I also do some world building with the first mention of the “Days of Fire.” Something that will come up in later issues, and another interruption to keep you reading.

Page 9:

Here we get to know Artelia. If there’s one thing I want someone to take away, is Artelia lives and dies by the phrase “knowledge is power.” Artelia is a character that grew in the writing of this series so keep your eye on her.

Artelia knowing everything allows us to move past the “Penelope ratting on Zara” problem and I thought it would be fun to have the textbook definition of a Princess be in love with a lowly squire. Keep in mind who Queen Aleta is (established in the first five pages), does anybody think she’d approve of her daughter and a squire?

Fun fact: If RvP becomes a movie I would extend this sequence with Zara repelling out of her room, sneaking around the castle, and overhearing Hansel reading his poetry to Penelope. She’d make the “gak” gesture.

“I hope your turned into a toad,” since so many fairy tales have Princesses and Princes being turned into animals, I figured those tropes would make perfect insults.

Pages 10-12:

With these pages, I wanted to do two things: establish who the Centurions are and get Wheeler into the Forbidden Woods/Beyond.

Here you get an idea of the differences between the Centurion/Decimator factions. Gunnar is further established as the burly, hotheaded cowboy while Ultimus is the calm, noble, level-headed leader.

These pages were fun because I got to write “robo-slang,” giving the robots a language of their own like they did in “Transformers.” It’s little touches like these that I think make the characters more “real.”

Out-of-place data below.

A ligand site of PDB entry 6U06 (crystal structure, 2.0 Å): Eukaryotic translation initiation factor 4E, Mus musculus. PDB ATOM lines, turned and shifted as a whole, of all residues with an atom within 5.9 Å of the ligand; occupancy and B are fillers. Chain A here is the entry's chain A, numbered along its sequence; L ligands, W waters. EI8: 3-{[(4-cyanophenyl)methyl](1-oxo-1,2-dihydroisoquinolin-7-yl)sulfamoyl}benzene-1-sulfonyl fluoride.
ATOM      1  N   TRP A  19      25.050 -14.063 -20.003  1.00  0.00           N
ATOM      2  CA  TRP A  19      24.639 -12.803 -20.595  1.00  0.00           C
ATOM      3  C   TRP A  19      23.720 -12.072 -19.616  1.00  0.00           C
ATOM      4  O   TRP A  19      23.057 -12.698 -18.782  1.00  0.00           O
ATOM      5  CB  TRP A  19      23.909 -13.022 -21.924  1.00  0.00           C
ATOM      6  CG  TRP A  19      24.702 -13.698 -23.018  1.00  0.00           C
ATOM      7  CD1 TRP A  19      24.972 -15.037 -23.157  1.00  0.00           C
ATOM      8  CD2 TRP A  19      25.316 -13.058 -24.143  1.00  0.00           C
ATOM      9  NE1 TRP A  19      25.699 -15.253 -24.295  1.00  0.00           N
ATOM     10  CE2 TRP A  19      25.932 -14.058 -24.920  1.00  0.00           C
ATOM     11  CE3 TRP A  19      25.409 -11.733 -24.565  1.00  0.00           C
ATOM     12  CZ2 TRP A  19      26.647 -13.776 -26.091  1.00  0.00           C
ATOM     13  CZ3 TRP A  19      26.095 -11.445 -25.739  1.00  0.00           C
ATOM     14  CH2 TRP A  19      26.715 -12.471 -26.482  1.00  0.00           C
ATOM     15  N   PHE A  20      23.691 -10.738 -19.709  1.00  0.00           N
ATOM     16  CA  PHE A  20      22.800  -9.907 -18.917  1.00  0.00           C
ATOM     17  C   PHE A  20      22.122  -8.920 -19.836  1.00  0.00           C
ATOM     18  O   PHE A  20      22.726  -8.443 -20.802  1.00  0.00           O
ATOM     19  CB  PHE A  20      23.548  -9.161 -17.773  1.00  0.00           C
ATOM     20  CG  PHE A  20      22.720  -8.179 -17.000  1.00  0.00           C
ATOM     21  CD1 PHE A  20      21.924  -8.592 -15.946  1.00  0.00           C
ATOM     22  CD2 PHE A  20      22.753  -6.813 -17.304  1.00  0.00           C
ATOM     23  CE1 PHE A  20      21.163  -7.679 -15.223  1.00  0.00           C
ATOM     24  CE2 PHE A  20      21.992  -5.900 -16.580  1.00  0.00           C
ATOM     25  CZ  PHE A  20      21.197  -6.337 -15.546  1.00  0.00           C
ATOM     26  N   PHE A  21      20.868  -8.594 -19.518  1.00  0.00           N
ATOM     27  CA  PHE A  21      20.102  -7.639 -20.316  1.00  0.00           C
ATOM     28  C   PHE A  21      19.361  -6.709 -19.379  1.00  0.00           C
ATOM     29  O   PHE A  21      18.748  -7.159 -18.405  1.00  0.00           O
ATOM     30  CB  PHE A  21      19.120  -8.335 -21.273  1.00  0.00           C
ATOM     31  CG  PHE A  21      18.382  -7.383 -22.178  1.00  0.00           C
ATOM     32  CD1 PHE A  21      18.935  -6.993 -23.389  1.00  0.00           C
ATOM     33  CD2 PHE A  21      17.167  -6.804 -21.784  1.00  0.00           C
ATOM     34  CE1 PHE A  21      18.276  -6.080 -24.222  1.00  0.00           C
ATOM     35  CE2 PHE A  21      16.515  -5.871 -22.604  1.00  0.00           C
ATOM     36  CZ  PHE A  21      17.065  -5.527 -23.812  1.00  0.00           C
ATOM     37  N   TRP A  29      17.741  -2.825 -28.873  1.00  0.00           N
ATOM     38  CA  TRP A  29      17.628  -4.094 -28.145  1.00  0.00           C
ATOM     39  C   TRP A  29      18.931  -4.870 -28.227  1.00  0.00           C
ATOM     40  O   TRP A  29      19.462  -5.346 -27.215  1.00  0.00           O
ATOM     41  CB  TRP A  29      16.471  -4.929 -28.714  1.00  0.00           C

Pages 13-14:

I love how beautiful these pages are. Nic really outdid himself. Everything from the body language to the facial expressions and the colors shine. It’s incredible work.

Page 15:

What is a Princess story without a Princess song? Part of the fun of this series is playing with the tropes and twisting them. Plus, since this is an all-ages book, kids need something they recognize to bring them into the story. Disney Princess movies are musicals. So how do you do this in a medium without sound?

I decided to start the song with something familiar (being the standard “I Want” song) and approach it like a poem. There’s something fun about reading poetry/song lyrics and crafting the melody in your head. Plus it’s fun reading song lyrics out loud.

If I say anymore about this page, we’re getting into spoiler territory. But I got to get my Transformers influence in.

Before I move on, I’m curious as to what my friends are going to think of this considering I’m a hardcore metal fan. (I used to write about it, actually.)

Page 16:

Keep the Princess song going to simmer anticipation for Zara meeting Wheeler.

Also, if you’re a robot that’s suddenly been turned into a dragon, figuring out how to move or fly has got to be tough. Leading to…

Page 17:

Zara meets Wheeler. ‘Nuff said. I added the stars to bring a little classic Looney Tunes into the mix.

Page 18-19:

If you notice the structure of this issue is pushing Zara and Wheeler into a situation where they’ve met each other. Now, we get their reactions to each other.

Zara is curious about Wheeler, whereas he is suspicious of her. Going back to the first five pages and his life of abuse under Tyrannis, we understand that he’d be suspect of her intentions.

The next step is Zara needs to gain his trust and having her care for him after he knocks himself out on a tree branch is a logical step.

Page 21:

“Let’s play, let’s make a deal.” Zara’s found a “dragon” and while the role of pet may not be ideal, for Wheeler it’s better than living under Tyrannis.

Page 22:

Something I always liked about anime is how it can seamlessly merge cuteness and horror. What better way to do that than have a Princess hugging a robot while being spied upon Terminator-style?

For all the fun we’ve seen, evil is looming in the background, waiting to strike.

Be here next month, same RvP time, same RvP channel!

About Rich Johnston

Chief writer and founder of Bleeding Cool. Father of two. Comic book clairvoyant. Political cartoonist.